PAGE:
The bustling, spruce, worried Rabbit is at heart a poor, foolish, timid creature. Oh dear! Oh dear! I shall be too late (Carroll)! No matter how hard Alice tries to talk to the Rabbit he always ignores her. Children often feel as though the adults around them simply ignore them also.

Throughout the book Carroll sympathetically describes the childs feelings of frustration at the illogical way of the characters (adults)... she had quite a long argument with the Lory, who at last turned sulky, and would only say, 'I am older than you, and must know better'... (Carroll). Plain and simple the characters in Alice's Adventures in Wonderland are not consistent and they are not fair, but they are in a word Dynamic: creatures not merely of the authors imagination, but a permanent stimulus to imagination Carroll shows Alice's frustration with the characters puzzling use of language. This is a heightening of the effect which an adult life must have on a child like Alice. And the moral of that is- 'Be what you would seem to be' - or if you would like to put it more simply- ' Never imagine yourself not to be otherwise than what it might appear to others that what you were or might have been was not otherwise than what you had been would have appeared to them to be otherwise (Carroll). As a typical rule, adults tend to speak in a fancy language all their own not only to impress their colleagues but also to inspire their children.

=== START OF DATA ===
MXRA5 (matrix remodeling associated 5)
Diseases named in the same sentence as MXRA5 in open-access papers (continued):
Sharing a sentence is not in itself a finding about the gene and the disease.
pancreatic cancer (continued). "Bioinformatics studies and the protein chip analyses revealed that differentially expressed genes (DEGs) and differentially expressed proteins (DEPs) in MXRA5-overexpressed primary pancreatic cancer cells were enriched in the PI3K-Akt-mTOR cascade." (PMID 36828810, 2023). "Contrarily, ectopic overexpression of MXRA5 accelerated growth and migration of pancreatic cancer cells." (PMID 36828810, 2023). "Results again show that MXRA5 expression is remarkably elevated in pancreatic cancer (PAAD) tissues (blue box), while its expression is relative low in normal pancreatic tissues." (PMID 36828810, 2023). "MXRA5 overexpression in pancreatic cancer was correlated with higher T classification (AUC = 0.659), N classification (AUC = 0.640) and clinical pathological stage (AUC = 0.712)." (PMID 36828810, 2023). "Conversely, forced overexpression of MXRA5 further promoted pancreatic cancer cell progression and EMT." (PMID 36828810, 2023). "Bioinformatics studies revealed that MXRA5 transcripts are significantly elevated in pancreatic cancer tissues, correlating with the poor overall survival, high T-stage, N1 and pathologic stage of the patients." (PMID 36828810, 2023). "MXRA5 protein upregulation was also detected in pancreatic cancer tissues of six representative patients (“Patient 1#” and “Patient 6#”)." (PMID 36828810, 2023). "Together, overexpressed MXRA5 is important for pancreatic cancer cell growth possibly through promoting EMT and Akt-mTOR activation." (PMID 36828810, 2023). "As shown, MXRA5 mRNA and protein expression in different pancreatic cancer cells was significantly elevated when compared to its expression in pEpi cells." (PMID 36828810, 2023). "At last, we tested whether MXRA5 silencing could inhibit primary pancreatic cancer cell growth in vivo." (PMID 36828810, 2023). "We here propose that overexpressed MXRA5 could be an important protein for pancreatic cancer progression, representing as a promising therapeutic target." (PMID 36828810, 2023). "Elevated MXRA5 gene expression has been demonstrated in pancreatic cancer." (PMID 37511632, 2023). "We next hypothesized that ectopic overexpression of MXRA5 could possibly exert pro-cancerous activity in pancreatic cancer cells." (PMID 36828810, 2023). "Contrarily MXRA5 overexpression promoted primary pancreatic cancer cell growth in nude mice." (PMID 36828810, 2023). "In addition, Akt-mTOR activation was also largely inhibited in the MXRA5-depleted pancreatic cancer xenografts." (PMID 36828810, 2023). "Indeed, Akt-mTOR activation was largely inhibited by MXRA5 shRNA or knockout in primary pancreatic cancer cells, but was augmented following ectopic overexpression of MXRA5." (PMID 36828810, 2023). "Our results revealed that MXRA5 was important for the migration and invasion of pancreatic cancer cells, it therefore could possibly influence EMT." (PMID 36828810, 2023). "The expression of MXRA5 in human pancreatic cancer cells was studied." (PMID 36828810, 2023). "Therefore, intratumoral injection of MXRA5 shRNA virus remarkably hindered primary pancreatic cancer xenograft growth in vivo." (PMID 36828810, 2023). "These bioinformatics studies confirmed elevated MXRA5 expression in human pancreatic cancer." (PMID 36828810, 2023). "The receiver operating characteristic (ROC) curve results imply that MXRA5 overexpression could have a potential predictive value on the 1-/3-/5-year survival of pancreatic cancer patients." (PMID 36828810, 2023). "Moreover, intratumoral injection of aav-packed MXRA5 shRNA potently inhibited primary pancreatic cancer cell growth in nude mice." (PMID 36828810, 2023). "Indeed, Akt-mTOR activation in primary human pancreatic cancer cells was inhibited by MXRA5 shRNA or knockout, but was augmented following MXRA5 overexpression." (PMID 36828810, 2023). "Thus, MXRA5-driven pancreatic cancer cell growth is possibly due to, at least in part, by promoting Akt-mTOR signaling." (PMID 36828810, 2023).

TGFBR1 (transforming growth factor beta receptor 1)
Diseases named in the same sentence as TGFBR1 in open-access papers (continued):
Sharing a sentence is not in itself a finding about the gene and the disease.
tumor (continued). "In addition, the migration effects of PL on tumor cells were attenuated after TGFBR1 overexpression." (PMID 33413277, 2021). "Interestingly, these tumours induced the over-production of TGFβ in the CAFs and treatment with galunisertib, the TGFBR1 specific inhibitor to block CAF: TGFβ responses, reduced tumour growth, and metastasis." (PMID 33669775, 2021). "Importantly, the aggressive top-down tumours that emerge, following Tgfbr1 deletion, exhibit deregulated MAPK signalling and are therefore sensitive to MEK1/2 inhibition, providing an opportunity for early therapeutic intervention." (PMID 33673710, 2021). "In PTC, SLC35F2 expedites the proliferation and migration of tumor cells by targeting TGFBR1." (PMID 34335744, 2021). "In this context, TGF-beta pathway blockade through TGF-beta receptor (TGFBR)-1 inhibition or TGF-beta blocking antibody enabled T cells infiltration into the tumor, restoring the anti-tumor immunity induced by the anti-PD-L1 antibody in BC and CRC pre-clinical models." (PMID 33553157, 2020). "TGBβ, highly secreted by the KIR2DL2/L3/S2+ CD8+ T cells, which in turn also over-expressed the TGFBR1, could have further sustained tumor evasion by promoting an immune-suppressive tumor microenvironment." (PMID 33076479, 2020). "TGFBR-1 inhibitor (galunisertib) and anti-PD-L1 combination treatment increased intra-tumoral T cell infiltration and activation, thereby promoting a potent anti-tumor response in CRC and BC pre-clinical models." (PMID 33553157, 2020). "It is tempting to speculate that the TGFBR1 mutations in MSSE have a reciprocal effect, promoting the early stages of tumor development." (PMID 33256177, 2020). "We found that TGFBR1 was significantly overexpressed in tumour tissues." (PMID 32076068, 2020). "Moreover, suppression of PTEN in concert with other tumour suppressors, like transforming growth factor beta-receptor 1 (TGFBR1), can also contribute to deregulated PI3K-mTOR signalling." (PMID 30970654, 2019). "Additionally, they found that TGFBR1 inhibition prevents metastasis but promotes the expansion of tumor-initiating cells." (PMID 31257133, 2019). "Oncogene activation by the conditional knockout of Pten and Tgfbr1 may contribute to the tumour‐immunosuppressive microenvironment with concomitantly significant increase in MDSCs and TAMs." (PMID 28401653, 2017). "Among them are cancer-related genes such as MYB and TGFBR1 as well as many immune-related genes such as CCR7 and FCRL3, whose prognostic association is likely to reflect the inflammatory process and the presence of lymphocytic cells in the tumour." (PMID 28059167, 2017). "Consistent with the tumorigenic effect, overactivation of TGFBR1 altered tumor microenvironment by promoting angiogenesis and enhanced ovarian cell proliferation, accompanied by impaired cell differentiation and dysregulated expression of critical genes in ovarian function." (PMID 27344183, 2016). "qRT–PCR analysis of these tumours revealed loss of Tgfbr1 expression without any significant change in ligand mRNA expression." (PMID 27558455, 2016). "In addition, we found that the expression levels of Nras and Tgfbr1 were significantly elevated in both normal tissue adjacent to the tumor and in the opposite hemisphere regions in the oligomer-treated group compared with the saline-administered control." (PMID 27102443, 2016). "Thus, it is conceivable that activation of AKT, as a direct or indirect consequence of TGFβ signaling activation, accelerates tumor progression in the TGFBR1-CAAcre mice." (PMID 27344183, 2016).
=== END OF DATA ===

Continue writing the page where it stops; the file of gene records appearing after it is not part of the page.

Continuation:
It comes off, in the eyes of a child, as useless babbling that should be cut out all together. Alice simply chooses to put up with all the commotion put on by the characters around her so that she can get out of Wonderland. Alice's Adventures in Wonderland is a parallel of a child lost in the confusing world of adults. Alice's dilemmas are the same as what most children go through each day. Each character in Alice's Adventures in Wonderland illustrates a diffrent characteristic of an adult and his or her life. It is hard to really criticize Carroll's work because of the world that it is supposed to portray.

There seems to be a feeling that real criticism would involve psychoanalysis, and that the results would be so improper as to destroy the atmosphere of the book altogether (Empson 112). Bibliography: Works Cited 1. Boas, Guy Alice Blackwoods Magazine (1937) 740 - 46. Rpt.

in Nineteenth-Century Literature Criticisms. Ed. Laurie Harris. Detroit: Gale Research, 1982. 2: 114. 2. Carroll, Lewis Alice's Adventures in Wonderland London: J. M.

Dent & Sons LTD, 1865. 3. Empson, William Alice in Wonderland Some Versions of Pastoral (1974). 812 - 14 Rpt. in Nineteenth- Century Literature Criticisms. Ed. Laurie Harris. Detroit: Gale Research, 1982. 2: 112 - 14. 4.

Harris, Laurie, ed. Nineteenth- Century Literature Criticisms. Detroit: Gale Research, 1982. 76 vols. 5. Hubbell, George Shelton The Sanity of Wonderland The Sewanee Review (1927) 387 - 98. Rpt.

in Nineteenth- Century Literature Criticisms. Ed. Laurie Harris. Detroit: Gale Research, 1982. 2: 109. 6. Leach, Elsie Alice in Wonderland The Victorian Newsletter (1964) Rpt.

in Nineteenth- Century Literature Criticisms. Ed. Laurie Harris. Detroit: Gale Research, 1982. 2: 119. 7. Masslich, George B. A Book Within a Book The English Journal (1921) 119 - 29.

Rpt. in Nineteenth- Century Literature Criticisms. Ed. Laurie Harris.

Detroit: Gale Research, 1982. 2: 107.